- Always provide opportunities for reflection for students. Include a section of self-assessment at the end of each summative unit test. For example, "On a scale of 1 to 5, this unit helped me to further develop my critical thinking skills." Follow this question with, "Provide three pieces of evidence to support your answer." When asking students to be self-reflective or peer-reflective, always ask for multiple pieces of evidence to support their opinions as they may be seeing things about their work and development differently than you do. These pieces of evidence can serve as a starting point for discussion. I always give my students points for answering these reflective questions as it will allow for a little boost to their grades and I have found they are a little more engaged with these questions with that bonus.
- Use authentic assessments whenever possible. Every assessment doesn't have to be traditional in nature. Authentic assessments might look like reports, journals, speeches, videos, or student interviews. Allow yourself to be creative with the assessment format and be willing to try something new.
When creating meaningful assessments, avoid the following:
- Approaching an assessment as an opportunity to play "gotcha" with students by asking obscure or arbitrary questions.
- Creating assessments as a means of regurgitation of material. Students parroting material learned by the teacher to the teacher is not an indication of true learning.
- Making questions that are "Googleable." If a student can Google the answer of an assessment question, the question itself is too basic and does not dive into true comprehension.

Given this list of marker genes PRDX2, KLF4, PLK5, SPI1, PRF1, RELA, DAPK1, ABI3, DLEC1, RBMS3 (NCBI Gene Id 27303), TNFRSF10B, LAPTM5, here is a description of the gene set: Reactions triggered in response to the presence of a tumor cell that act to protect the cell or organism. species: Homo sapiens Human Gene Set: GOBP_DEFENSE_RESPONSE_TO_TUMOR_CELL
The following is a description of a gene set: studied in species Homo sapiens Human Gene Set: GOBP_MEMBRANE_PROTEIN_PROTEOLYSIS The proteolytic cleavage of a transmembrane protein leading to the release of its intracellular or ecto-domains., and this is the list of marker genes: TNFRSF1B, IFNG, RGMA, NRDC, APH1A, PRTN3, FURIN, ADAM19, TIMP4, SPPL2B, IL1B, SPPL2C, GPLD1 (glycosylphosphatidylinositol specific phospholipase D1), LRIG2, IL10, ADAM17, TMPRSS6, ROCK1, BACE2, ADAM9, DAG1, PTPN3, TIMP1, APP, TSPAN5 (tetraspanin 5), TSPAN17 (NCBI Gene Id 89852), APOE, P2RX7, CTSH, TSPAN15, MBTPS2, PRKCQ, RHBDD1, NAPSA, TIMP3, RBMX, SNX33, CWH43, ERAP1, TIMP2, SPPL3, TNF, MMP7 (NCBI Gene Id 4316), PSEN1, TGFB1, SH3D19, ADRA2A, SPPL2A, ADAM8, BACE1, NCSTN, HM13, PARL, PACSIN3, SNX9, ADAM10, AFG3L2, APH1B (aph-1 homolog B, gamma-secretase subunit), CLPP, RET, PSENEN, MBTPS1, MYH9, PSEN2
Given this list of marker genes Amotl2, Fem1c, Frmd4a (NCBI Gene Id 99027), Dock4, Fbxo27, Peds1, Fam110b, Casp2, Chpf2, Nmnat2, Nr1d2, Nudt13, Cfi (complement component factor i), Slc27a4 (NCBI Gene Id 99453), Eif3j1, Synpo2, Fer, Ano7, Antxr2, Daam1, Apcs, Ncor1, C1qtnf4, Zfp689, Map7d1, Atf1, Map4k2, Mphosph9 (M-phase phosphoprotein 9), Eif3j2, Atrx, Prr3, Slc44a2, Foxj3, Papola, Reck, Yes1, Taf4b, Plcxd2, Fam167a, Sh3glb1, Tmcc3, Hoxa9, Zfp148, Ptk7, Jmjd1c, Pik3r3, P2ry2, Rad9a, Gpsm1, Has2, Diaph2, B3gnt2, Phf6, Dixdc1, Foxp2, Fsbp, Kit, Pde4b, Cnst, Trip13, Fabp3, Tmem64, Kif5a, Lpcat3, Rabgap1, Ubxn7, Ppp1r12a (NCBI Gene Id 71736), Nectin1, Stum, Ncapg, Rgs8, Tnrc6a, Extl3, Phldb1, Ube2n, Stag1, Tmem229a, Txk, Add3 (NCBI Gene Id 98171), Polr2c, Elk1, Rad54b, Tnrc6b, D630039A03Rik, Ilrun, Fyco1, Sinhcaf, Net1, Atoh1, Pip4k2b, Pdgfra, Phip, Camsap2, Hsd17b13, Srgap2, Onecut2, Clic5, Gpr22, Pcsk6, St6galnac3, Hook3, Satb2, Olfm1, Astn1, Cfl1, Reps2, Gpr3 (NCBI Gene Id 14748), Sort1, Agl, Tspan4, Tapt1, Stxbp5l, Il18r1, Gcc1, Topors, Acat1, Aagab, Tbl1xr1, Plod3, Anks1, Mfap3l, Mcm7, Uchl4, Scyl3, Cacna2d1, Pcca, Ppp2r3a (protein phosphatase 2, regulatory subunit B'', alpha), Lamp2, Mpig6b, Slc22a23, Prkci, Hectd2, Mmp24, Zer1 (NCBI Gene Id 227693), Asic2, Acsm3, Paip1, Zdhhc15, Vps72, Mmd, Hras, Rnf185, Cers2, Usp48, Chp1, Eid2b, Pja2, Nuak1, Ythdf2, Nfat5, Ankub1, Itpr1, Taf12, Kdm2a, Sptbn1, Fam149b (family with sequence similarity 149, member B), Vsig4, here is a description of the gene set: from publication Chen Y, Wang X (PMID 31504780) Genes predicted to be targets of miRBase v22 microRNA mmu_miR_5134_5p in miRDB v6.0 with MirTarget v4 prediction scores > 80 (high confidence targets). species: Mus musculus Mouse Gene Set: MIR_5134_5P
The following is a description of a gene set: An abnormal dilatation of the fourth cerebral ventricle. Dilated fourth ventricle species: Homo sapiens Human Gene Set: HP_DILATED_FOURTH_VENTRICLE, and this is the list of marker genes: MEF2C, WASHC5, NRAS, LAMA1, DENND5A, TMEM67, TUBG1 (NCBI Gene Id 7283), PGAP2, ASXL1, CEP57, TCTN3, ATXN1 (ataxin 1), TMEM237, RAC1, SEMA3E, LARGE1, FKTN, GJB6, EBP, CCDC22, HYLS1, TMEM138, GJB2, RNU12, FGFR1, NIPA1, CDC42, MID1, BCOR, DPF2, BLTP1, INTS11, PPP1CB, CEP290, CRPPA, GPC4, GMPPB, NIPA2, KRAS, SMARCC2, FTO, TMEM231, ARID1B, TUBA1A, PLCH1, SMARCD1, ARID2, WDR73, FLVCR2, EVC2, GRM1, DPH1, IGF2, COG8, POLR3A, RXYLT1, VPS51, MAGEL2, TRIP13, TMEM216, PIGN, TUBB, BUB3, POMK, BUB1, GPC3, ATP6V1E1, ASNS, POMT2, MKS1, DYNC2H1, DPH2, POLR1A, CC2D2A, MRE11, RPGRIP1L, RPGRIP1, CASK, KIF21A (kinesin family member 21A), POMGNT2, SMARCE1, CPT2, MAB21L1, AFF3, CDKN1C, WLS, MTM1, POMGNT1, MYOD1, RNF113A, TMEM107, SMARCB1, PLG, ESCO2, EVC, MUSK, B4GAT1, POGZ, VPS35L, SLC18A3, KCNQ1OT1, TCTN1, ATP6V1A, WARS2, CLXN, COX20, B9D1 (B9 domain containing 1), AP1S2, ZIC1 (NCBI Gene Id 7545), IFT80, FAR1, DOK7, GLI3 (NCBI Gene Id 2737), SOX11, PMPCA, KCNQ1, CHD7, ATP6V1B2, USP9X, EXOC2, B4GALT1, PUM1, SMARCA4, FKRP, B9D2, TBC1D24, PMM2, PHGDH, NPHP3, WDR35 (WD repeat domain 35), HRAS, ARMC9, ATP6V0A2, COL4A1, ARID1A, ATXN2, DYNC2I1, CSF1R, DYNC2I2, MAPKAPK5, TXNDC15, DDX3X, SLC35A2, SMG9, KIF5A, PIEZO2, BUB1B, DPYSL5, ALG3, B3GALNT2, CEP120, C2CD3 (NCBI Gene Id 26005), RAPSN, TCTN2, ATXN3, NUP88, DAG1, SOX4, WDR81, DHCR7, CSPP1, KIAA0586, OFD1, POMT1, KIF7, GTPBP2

- Surprising students with assessments, either with the timing of them (pop quiz) or with the material on the test itself.
- Testing students on material that was not significant during the unit unless you are scaffolding and using the assessment as a way to reinforce previous learning.
- Deducting points for things that are irrelevant to content learning (i.e., not putting their name on the top of the paper correctly, turning in the paper late, incorrect formatting, messy handwriting, etc).
When done well, assessments can become an integral part of the learning process but the assessment itself should not be the end of the line for the unit. The assessment should be a story about the learning itself. It is important to understand where the student struggles. If students haven't learned the material, there should be opportunity for relearning, corrective learning, and misconception destruction if we truly want them to understand and comprehend the material we deemed important in the first place. Ultimately, we assess our students' learning to know where they are as students and where we are as teachers. To dismiss this important information would be an egregious missed opportunity for collective learning. Assessments, when created strategically, can be used as a tool for comprehensive analysis of the teaching and learning that is happening and where there is a disconnect in that process.
Shayna Cooke, Ed.D., is the director of educator development with the World Leadership School.
Published in AMLE Magazine
, February 2020.